Charities pushing NYC feeding programs to outdoors, homeless still priority

(Photo by Todd Maisel)

As the coronavirus spreads rapidly through the city, the people on the lowest rungs of economic social society face difficulty in getting services and even a good healthy meal – no less get hand-outs from generous New Yorker’s who would give them loose change on the street.

Some of those organizations, including the Bowery Mission, City Harvest and Met Council for Jewish Poverty continue to do their jobs, though many report volunteers are running thin as many are staying home rather than risking getting coronavirus, or even unwittingly passing it on.

But as the financial situation in the city and the nation heads further into the red, these organizations will be lining up behind many others for a government bail-out.

Most concerning to leaders in these groups is that many people who require their services to survive may have to go without help, further endangering lives that are already on the brink of disaster and even some people who have the coronavirus and need assistance.

In addition, many food pantries are closing down, either unable to get food to resupply, unable to get volunteers or believe the risks are not worth it. And food organizations are faced with competing with larger food chains who are willing to pay much higher prices for resupply and are cutting off the pantries and charities.

In Brooklyn, David Greenfield, executive director of the Met Council on Jewish Poverty called the crisis “unprecedented” and said 20 percent of food pantries have already closed as a result. he said the food crisis is becoming more acute as many people are now unemployed, and they have had a large increase in the number of people requesting food.

He added that the situation is becoming critical as food prices are rising, supplies are low and volunteers at food pantries are not showing up, forcing closing of 20 percent of those pantries around the city.

In addition, many of the volunteers at Met Council are ages 60’s and 70’s, and many are afraid of getting coronavirus and so it has left a huge gap in their ability to distribute to the poor.

Workers put together food for the poor at the Met Council warehouse.

“We are receiving thousands of calls from people to help and our food pantries are running out of food – this is an emergency food crisis in New York City,” Greenfield said.”We are the largest kosher food distributor – millions of pounds a week to the poor, and we get a call from a distributor that 400,000 pounds will not be arriving because of logistical challenges and its the same thing with everything – tuna, chicken – a sugar delivery was canceled. Distributors are now selling for whatever they can get – and people like Walmart and Wholefoods are able to offer three times what we were paying.”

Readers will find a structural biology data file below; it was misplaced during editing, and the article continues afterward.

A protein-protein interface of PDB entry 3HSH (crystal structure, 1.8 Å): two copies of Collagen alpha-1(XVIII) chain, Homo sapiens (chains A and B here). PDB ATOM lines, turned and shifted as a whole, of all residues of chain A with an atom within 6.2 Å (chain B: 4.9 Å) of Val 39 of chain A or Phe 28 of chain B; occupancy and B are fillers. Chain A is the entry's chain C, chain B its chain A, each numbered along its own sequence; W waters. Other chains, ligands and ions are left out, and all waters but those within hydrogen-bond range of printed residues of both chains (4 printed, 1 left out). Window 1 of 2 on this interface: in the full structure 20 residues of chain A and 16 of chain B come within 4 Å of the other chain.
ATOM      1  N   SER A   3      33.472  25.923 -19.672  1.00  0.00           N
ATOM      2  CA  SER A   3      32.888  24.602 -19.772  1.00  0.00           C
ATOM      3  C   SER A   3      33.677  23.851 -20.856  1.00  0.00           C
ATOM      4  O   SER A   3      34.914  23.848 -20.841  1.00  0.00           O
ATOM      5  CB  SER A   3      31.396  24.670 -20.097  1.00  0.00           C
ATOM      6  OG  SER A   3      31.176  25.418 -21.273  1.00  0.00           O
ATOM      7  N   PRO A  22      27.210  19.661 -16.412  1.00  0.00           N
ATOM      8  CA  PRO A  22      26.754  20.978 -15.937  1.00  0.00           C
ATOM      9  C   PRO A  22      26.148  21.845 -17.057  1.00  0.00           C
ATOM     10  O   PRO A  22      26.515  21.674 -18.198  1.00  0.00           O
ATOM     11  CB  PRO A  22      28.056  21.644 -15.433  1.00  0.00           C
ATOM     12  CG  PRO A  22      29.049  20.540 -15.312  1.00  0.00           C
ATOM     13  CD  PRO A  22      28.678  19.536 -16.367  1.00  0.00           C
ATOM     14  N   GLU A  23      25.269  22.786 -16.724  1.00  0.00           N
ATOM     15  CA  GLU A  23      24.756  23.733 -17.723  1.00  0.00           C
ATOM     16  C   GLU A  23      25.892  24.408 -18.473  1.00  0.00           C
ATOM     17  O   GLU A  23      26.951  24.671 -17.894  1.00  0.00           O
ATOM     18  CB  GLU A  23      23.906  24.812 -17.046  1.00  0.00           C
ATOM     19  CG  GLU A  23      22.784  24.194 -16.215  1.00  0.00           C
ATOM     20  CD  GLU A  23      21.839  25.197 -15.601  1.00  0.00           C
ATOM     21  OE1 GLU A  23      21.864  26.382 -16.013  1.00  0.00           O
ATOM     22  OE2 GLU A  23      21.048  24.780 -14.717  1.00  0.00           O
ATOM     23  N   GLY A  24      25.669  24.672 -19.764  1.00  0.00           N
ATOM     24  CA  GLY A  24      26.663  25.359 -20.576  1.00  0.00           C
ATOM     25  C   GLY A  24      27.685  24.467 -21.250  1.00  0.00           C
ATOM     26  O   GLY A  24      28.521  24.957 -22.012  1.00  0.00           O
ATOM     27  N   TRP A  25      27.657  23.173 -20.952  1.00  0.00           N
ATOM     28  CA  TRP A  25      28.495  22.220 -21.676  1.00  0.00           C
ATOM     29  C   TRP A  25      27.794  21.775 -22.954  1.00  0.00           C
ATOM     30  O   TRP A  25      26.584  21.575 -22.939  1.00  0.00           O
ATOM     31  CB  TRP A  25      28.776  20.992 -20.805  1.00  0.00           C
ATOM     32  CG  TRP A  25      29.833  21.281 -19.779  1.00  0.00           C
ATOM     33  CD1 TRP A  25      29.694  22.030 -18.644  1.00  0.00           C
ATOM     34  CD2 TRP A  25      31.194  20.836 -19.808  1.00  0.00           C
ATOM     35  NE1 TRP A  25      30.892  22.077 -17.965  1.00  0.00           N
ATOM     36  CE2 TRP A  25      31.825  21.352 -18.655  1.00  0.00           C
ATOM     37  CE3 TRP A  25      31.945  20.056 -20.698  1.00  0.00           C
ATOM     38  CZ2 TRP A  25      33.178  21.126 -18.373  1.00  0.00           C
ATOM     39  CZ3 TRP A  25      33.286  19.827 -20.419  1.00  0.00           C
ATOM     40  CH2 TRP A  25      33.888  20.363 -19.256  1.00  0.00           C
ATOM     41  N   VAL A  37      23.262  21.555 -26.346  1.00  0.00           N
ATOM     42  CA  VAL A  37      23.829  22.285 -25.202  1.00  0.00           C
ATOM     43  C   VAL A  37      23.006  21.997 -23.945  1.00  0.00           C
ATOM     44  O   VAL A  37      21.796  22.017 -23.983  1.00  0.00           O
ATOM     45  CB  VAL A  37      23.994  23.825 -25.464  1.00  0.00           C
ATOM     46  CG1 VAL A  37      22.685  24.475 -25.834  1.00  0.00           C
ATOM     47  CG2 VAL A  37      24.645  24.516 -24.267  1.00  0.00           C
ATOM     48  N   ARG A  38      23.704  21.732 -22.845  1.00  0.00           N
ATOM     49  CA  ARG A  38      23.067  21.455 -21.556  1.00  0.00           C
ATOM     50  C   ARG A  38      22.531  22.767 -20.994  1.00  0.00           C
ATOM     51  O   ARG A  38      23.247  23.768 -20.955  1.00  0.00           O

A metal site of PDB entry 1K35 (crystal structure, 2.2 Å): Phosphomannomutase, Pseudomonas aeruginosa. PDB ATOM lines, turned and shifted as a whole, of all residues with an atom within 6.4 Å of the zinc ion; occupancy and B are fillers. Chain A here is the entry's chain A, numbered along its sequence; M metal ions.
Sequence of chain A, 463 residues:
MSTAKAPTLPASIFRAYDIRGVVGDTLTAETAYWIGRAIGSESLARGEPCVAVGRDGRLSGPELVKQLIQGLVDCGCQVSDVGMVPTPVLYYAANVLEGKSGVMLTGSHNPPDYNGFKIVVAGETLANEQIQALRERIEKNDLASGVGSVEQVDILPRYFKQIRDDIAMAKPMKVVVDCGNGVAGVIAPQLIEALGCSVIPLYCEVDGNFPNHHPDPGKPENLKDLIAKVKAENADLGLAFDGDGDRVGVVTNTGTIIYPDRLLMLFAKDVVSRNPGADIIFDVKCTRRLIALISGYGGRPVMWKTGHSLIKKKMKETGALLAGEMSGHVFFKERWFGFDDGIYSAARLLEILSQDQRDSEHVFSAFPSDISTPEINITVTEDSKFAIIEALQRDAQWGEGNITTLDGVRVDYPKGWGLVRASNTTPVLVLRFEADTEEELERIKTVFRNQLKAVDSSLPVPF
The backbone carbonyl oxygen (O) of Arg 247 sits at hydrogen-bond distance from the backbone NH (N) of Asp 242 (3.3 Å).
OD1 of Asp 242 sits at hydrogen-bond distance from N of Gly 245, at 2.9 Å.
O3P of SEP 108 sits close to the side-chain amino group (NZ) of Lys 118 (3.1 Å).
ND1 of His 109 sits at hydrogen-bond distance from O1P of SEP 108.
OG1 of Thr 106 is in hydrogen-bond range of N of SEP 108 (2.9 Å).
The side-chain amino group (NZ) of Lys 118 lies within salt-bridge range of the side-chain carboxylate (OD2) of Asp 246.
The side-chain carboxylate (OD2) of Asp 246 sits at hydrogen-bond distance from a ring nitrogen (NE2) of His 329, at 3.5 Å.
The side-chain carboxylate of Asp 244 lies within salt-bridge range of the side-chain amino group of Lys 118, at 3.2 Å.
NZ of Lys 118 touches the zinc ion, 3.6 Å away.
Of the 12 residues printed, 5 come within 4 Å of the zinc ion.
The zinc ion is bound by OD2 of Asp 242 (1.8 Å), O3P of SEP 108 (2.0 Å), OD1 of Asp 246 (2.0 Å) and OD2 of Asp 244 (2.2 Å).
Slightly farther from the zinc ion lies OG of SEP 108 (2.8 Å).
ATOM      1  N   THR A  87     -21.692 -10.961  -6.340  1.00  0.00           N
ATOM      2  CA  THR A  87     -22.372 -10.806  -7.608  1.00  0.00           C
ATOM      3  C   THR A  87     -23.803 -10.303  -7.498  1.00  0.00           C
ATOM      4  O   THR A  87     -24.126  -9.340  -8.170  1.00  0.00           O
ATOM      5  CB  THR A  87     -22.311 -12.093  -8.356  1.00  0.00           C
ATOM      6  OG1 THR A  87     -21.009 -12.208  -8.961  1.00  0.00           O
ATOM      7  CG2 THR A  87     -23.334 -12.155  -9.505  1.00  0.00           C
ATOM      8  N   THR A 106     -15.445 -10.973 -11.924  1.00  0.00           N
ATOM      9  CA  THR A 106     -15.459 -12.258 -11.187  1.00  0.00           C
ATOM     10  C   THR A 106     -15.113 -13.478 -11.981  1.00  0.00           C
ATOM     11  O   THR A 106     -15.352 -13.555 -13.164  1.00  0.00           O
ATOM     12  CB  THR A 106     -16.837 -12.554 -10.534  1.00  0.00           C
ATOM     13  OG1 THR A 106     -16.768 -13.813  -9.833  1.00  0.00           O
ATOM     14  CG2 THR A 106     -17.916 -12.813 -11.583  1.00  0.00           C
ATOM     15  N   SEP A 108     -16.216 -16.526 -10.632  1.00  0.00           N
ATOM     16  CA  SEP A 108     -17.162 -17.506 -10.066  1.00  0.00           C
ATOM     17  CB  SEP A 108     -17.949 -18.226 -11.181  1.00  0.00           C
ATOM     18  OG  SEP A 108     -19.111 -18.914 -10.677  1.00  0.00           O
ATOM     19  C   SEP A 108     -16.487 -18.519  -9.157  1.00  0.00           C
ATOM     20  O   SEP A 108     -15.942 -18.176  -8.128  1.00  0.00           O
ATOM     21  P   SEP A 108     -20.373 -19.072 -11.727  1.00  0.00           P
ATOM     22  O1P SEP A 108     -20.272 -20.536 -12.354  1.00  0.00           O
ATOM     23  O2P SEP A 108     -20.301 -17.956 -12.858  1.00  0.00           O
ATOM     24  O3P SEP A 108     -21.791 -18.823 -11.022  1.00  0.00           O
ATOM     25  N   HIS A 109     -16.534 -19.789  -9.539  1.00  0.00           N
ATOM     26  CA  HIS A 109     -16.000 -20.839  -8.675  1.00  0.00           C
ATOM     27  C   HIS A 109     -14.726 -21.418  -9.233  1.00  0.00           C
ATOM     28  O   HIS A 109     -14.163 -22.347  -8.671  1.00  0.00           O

Meanwhile, their costs are rising as they need to hire more staff to replace volunteers, order more hand sanitizer, gloves, masks – “the costs are rising by 50 to 100 percent and it is simply not sustainable,” Greenfield said.

Met Council intends to continue distributing food to poor Jewish families, especially for the upcoming Passover celebrations – expected to be more insular as even orthodox Jews are intending smaller scale more intimate celebration of this holiday season. Greenfield said that already, demand for Passover meals has gone from 187,000 to more than 200,000 and is rising daily.

“We know there will be massive need and from my perspective, health care, then economic relates to food, what about being fed,” Greenfield sighed. “Seniors and the unemployed not getting food – the government must prop up the not for profit food networks. We are living month to month and I’m afraid the food system will collapse.”

Food distribution continues at a Met Council warehouse.

James Winan, executive director of the Bowery Mission in Manhattan said it is a very dangerous time for people who are homeless. He said many places that the homeless would use to congregate, use bathroom facilities and have places to clean up during the day are now closed. He said some people are forced to defecate on the streets because libraries, restaurants, and other bathroom facilities are now closed, making a new health risk for the public.